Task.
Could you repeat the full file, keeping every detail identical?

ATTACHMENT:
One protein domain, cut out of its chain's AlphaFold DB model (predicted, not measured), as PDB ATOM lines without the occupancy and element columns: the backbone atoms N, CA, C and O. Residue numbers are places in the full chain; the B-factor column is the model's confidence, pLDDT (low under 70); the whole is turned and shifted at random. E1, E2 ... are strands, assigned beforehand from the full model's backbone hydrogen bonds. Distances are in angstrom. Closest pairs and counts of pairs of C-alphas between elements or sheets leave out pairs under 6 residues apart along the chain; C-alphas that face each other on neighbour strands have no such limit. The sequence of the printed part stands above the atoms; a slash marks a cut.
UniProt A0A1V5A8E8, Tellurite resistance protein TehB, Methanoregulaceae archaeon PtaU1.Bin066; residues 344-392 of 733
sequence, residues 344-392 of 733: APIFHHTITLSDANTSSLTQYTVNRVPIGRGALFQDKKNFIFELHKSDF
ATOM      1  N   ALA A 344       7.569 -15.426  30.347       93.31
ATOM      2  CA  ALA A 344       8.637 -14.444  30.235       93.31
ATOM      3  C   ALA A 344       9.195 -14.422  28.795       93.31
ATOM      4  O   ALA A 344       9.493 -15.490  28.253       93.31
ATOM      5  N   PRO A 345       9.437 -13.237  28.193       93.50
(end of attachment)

One protein domain, cut out of its chain's AlphaFold DB model (predicted, not measured), as PDB ATOM lines without the occupancy and element columns: the backbone atoms N, CA, C and O. Residue numbers are places in the full chain; the B-factor column is the model's confidence, pLDDT (low under 70); the whole is turned and shifted at random. E1, E2 ... are strands, assigned beforehand from the full model's backbone hydrogen bonds. Distances are in angstrom. Closest pairs and counts of pairs of C-alphas between elements or sheets leave out pairs under 6 residues apart along the chain; C-alphas that face each other on neighbour strands have no such limit. The sequence of the printed part stands above the atoms; a slash marks a cut.
UniProt A0A1V5A8E8, Tellurite resistance protein TehB, Methanoregulaceae archaeon PtaU1.Bin066; residues 344-392 of 733
sequence, residues 344-392 of 733: APIFHHTITLSDANTSSLTQYTVNRVPIGRGALFQDKKNFIFELHKSDF
ATOM      1  N   ALA A 344       7.569 -15.426  30.347       93.31
ATOM      2  CA  ALA A 344       8.637 -14.444  30.235       93.31
ATOM      3  C   ALA A 344       9.195 -14.422  28.795       93.31
ATOM      4  O   ALA A 344       9.493 -15.490  28.253       93.31
ATOM      5  N   PRO A 345       9.437 -13.237  28.193       93.50